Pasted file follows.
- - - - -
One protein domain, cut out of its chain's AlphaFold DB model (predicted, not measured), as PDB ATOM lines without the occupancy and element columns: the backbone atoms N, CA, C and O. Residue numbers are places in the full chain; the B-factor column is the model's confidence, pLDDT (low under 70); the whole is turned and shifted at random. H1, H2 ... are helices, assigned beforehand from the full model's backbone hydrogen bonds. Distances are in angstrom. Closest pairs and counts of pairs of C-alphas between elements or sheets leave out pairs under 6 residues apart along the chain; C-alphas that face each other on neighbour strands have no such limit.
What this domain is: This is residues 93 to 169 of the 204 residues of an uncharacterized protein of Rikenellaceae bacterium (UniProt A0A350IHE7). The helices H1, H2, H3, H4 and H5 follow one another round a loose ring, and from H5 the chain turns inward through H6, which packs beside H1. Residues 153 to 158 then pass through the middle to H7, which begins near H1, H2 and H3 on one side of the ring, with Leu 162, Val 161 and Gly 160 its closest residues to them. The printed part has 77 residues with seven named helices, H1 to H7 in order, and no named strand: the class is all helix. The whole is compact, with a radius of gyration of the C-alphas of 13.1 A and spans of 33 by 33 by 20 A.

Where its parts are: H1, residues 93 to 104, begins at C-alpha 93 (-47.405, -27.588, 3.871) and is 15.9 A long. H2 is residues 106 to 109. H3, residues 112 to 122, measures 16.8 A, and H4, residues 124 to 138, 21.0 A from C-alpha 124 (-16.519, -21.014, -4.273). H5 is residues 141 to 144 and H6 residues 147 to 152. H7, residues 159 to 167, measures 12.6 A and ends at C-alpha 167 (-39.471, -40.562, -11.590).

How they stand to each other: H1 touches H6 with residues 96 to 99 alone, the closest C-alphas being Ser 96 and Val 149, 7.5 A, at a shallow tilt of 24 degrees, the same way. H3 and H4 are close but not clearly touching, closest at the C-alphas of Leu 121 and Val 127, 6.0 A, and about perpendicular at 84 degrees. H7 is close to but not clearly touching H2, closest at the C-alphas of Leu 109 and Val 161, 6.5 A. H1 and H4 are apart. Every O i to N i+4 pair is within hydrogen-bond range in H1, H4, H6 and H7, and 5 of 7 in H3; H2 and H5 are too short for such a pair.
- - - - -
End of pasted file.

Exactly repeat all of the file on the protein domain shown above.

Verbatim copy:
One protein domain, cut out of its chain's AlphaFold DB model (predicted, not measured), as PDB ATOM lines without the occupancy and element columns: the backbone atoms N, CA, C and O. Residue numbers are places in the full chain; the B-factor column is the model's confidence, pLDDT (low under 70); the whole is turned and shifted at random. H1, H2 ... are helices, assigned beforehand from the full model's backbone hydrogen bonds. Distances are in angstrom. Closest pairs and counts of pairs of C-alphas between elements or sheets leave out pairs under 6 residues apart along the chain; C-alphas that face each other on neighbour strands have no such limit.
What this domain is: This is residues 93 to 169 of the 204 residues of an uncharacterized protein of Rikenellaceae bacterium (UniProt A0A350IHE7). The helices H1, H2, H3, H4 and H5 follow one another round a loose ring, and from H5 the chain turns inward through H6, which packs beside H1. Residues 153 to 158 then pass through the middle to H7, which begins near H1, H2 and H3 on one side of the ring, with Leu 162, Val 161 and Gly 160 its closest residues to them. The printed part has 77 residues with seven named helices, H1 to H7 in order, and no named strand: the class is all helix. The whole is compact, with a radius of gyration of the C-alphas of 13.1 A and spans of 33 by 33 by 20 A.

Where its parts are: H1, residues 93 to 104, begins at C-alpha 93 (-47.405, -27.588, 3.871) and is 15.9 A long. H2 is residues 106 to 109. H3, residues 112 to 122, measures 16.8 A, and H4, residues 124 to 138, 21.0 A from C-alpha 124 (-16.519, -21.014, -4.273). H5 is residues 141 to 144 and H6 residues 147 to 152. H7, residues 159 to 167, measures 12.6 A and ends at C-alpha 167 (-39.471, -40.562, -11.590).

How they stand to each other: H1 touches H6 with residues 96 to 99 alone, the closest C-alphas being Ser 96 and Val 149, 7.5 A, at a shallow tilt of 24 degrees, the same way. H3 and H4 are close but not clearly touching, closest at the C-alphas of Leu 121 and Val 127, 6.0 A, and about perpendicular at 84 degrees. H7 is close to but not clearly touching H2, closest at the C-alphas of Leu 109 and Val 161, 6.5 A. H1 and H4 are apart. Every O i to N i+4 pair is within hydrogen-bond range in H1, H4, H6 and H7, and 5 of 7 in H3; H2 and H5 are too short for such a pair.